Table: A Highflier Comes Down to Earth

The stock of graphics-chip maker Nvidia is down 68% this year after rising 308% in 2001. Here's its turnaround plan:

PROBLEM: FIGHT OFF COMPETITION

Nvidia holds 42% of the graphics-chip market, but on July 17, a reinvigorated rival, ATI Technologies, launched a new high-end chip. Analysts predict Nvidia's market share will fall to 37% by yearend.

SOLUTION: Nvidia released new chips for the low-end PC market in July, and by yearend it will release its high-end NV30, to compete with ATI's new product.

GRADE: GOOD

PROBLEM: MAINTAIN GROWTH

Analysts say Nvidia's sales will rise 54%, to $2.1 billion, this year, down from 87% growth last year. With sluggish PC growth, bearish Wall Street firms are forecasting growth will slow to 7% in 2003.

SOLUTION: Nvidia is moving into markets such as integrated graphics chips for cheap PCs. Nvidia has grabbed 4% of that market, up from zilch last summer.

GRADE: FAIR

PROBLEM: MEET DEADLINE FOR NEW CHIP

Nvidia sent the NV30 design to Taiwan Semiconductor Manufacturing, its chipmaker, several weeks late. A new factory process that Taiwan is using could delay volume shipments until after Christmas.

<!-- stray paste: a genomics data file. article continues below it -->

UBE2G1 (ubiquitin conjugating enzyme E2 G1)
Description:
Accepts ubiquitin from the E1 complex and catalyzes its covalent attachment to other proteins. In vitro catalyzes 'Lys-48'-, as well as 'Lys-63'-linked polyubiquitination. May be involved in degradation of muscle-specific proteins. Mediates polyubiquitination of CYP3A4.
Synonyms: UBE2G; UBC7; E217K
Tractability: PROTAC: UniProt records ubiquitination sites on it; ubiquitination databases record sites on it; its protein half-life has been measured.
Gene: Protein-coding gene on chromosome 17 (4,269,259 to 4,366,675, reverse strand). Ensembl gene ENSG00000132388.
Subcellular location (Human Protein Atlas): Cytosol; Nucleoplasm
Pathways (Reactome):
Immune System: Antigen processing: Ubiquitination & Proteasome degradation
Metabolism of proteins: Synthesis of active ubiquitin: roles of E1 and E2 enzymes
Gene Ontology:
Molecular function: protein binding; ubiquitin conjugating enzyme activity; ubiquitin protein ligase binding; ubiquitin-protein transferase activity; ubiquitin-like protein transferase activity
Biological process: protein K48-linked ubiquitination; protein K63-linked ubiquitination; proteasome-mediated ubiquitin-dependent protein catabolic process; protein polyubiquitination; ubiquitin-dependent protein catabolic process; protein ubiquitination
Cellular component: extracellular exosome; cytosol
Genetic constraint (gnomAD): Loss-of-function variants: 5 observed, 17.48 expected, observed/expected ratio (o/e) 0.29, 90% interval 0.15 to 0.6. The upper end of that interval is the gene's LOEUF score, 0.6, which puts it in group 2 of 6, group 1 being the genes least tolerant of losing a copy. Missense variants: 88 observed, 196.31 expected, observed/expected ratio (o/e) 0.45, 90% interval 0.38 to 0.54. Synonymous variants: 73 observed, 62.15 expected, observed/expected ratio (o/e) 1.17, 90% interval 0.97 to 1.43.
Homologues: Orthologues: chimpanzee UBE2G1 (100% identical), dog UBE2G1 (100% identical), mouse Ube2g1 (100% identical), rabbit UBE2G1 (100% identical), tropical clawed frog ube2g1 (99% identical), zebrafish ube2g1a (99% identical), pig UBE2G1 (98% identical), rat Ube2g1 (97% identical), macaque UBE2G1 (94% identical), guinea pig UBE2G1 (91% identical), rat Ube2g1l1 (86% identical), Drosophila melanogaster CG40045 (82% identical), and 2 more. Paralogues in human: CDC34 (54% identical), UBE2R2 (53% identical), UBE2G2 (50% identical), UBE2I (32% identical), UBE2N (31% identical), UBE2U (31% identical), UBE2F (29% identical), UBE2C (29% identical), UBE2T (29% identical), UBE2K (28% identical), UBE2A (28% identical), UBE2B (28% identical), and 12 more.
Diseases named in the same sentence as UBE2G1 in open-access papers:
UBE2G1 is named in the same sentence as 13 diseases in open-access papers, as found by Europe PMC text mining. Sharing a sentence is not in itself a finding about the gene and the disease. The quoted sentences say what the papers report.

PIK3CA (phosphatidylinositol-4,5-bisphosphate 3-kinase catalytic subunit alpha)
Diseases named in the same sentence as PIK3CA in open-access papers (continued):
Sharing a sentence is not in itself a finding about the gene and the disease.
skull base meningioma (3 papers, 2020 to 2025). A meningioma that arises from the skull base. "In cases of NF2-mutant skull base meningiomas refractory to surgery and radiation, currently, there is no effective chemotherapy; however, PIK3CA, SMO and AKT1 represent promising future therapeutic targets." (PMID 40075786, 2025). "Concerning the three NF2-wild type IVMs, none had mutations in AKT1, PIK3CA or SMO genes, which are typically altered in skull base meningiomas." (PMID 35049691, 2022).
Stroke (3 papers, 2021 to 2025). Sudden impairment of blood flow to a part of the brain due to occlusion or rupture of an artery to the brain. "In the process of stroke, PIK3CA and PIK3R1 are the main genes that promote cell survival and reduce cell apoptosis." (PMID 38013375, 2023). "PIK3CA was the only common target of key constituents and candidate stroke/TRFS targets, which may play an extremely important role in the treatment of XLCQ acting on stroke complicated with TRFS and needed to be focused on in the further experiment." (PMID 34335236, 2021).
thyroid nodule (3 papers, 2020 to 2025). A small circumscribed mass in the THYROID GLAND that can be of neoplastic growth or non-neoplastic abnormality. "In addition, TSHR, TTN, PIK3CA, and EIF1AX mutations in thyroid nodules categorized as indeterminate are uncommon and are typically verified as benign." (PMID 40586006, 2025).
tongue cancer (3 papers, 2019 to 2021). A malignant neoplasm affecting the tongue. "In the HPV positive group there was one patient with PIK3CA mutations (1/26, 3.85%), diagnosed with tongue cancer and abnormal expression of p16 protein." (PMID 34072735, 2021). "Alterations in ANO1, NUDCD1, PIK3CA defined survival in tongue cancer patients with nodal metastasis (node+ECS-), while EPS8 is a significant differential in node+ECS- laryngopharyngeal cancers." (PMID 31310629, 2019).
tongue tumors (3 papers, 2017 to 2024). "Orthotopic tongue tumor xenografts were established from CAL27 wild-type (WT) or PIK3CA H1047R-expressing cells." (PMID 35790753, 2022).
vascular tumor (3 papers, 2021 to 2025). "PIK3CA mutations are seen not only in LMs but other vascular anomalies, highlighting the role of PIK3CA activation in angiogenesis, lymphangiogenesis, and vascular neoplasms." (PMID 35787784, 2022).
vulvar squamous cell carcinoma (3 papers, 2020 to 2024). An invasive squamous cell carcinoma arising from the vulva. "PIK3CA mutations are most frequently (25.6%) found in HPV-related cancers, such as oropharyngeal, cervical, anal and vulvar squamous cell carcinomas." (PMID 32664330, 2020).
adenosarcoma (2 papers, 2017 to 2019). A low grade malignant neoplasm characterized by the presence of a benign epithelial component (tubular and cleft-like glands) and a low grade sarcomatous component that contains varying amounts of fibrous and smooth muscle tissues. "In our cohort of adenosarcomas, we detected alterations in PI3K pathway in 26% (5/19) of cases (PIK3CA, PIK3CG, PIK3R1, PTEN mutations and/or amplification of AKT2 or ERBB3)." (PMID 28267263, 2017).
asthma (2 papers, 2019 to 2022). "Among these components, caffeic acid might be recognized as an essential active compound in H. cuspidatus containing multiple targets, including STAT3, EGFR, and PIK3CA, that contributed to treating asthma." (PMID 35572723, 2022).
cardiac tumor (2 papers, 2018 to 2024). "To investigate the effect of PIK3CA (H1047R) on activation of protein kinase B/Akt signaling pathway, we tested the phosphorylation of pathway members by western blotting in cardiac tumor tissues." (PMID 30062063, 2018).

SOLUTION: Nvidia has sent engineers to Taiwan to work out glitches at the plant. And it has simplified the chip's design to smooth production.

GRADE: FAIR

PROBLEM: RESTORE INVESTOR CONFIDENCE

Last year, the SEC charged 11 Nvidia employees with insider trading. In January, the SEC opened an inquiry into whether Nvidia double-booked expenses and improperly logged reserves. The inquiry remains open.

SOLUTION: Nvidia fired some of the accused employees. And an internal audit resulted in the company slightly boosting its earnings for the past three years.

GRADE: POOR

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